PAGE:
Michael Faraday

“Robo calls” are getting worse. Adrian Abramovich, of Miami, has been accused of making 97 million spam calls and is facing a $120 million fine from the Federal Communications Commission. There’s a call-screening feature in the new Pixel 3 phone from Google, and it’s a sure bet you will soon see it in other makes.

When your phone rings, you’ll see a “screen call” option. Tap it and a recorded voice in the Pixel phone asks the caller to state their name and the nature of the call. The caller might say something like “You have won a free cruise.” (We win an amazing number of those, which is unfortunate because Bob doesn’t like cruises.) At this point, you can tap a button to get more info without answering the call. The same screening feature will likely appear on Google’s Pixel 2 phone later this month, and other Android phones are sure to follow this lead.

Our readers have probably noticed that we normally don’t do phones, and the reason for that is we figure people with cell phones are elsewhere absorbed. Joy and I were in an elevator recently and a young woman got in without looking up from her phone or even pushing a floor button. Of course, there’s no phone signal in elevators, because of something called the Faraday Cage effect, but whenever Bob mentions this, it turns out that none of the users have ever heard of Michael Faraday, which is too bad, because he’s the reason they have electricity.

The reason we’re talking about the Pixel phone now is Joy has one. We are nothing if not parochial. One of the things she likes about her Pixel 2 phone, which at $649 is cheaper than the $799 Pixel 3, is that it gets all the Android updates as soon as they come out. For instance, Pixel phones will be the first to have “Duplex,” the artificial intelligence service that calls restaurants, hair salons and others to make reservations for you.  We never make reservations, but we like the theory.

Getting to phone service, what we like best is Google’s “Project Fi,” which is only available on Pixel phones and certain LG and Motorola models. It combines service from T-Mobile, U.S. Cellular and Sprint, and searches for the strongest signal. The basic charge is $20 a month for unlimited calling and texting, plus $10 for every gigabyte of data. You get money back on any part of a gigabyte you didn’t use. We get money back every month; we’re not surgically attached to the phone.

A Reader’s Tests His Speed

In a recent column we mentioned that the closer your device is to your router, the faster your Internet speed. So one of our readers put it to the test.

Going to SpeedTest.net, he tested his computer’s Internet speed from 20 feet away. The download speed was 34 megabits per second and the upload speed was 12 megabits per second. Moving out to 100 feet away, the download speed dropped to just under 3 mbps and the upload speed dropped to 4mbps – a huge difference!

Maps With Music

We switched to the free app “Waze” after getting annoyed with Google Maps for unnecessary twists and turns. However, Google now has a new music feature and an “events” information button. Do not use this while you’re driving.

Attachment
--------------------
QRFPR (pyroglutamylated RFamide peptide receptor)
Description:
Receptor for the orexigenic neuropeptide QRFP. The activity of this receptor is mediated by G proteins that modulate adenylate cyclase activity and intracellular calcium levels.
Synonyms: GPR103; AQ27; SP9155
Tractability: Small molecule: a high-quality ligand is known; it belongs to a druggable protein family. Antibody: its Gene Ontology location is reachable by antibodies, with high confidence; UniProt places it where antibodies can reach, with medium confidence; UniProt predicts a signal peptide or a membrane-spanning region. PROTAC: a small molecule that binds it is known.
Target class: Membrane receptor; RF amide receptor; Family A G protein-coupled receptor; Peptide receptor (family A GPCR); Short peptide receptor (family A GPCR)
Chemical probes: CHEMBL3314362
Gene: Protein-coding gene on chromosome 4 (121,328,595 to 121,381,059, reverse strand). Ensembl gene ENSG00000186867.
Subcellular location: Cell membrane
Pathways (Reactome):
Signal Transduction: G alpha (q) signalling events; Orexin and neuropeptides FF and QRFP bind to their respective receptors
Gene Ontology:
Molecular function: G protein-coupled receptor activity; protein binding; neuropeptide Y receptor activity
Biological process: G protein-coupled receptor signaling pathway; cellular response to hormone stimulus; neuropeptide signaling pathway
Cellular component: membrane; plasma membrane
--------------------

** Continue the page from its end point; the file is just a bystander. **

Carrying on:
The music feature lets you see playback controls such as play and pause while the map is showing on the phone screen. To turn it on, tap the Google Maps icon on your phone. On Android phones, tap the three lines in the upper left corner, then “Settings,” and finally “Navigation Settings.” Turn on “Show media playback controls.” On an iPhone, tap the Google Maps icon, then the picture of a little gear, then “Navigation.” After turning on media playback controls, you’ll have a choice of Apple Music or Spotify. On Android phones, the choices are Google Play Music or Spotify. If you don’t see playback controls, be sure you’ve got the updated version of Maps. Just tap “help” then “update.”

The latest version of Google Maps invites you to explore your own city. We tapped “Events” and then “Date” to look at things going on this weekend. Later, we tapped “this month” to see the whole month. You can also tap “now” to see what’s going on today. It’s just busy, busy, busy all the time.

Light Up Your Life

LED Projects for Geeks” is a book by John Baichtal that has a dozen do-it-yourself projects that use LED lights. You can control lights with hand gestures, or an LED sash that flashes scrolling messages you send from your phone. Bob wants to program it to read “Silent Partner.” The book is $25 from NoStarch.com.

Free Book For Windows

We were intrigued by the offer of a free online book, called “Windows 10 Troubleshooting Guide.” We’re always attracted by “free.”

It’s available at solvusoft.com/en/windows-10-troubleshooting-guide. It has chapters on freeing disk space, speeding up your computer, tackling the so-called “blue screen of death,” and so on. Some explanations need improving. For instance, the author tells us  five ways to find the “Task Manager,” but doesn’t mention the easiest one: just right-click the mouse pointer anywhere in the taskbar. Bringing up the task manager lets you get out of problems like a program that freezes. Just highlight the troublesome program name and click “end task.”

Similarly, he gives three steps to get to “Disk Cleanup.” But you can go there directly by typing those words into the Windows 10 “Cortana” search bar on the left of your screen. Overall, though, there’s good info here, and you can’t beat the price. Another way to go is type “troubleshoot” in the Windows search bar.  Windows gives you a long list of items to investigate, including power settings, printer and Internet connections.

App Happy

  • “Nwsty” is a free app for those who feel over-informed. It gives you the headlines and the gist of the story. Android version here. iPhone version here.
  • Google Duo” is an alternative to “Facetime,” which is for iPhone users only. With it you can video chat with Android and iPhone users.


Comments are closed.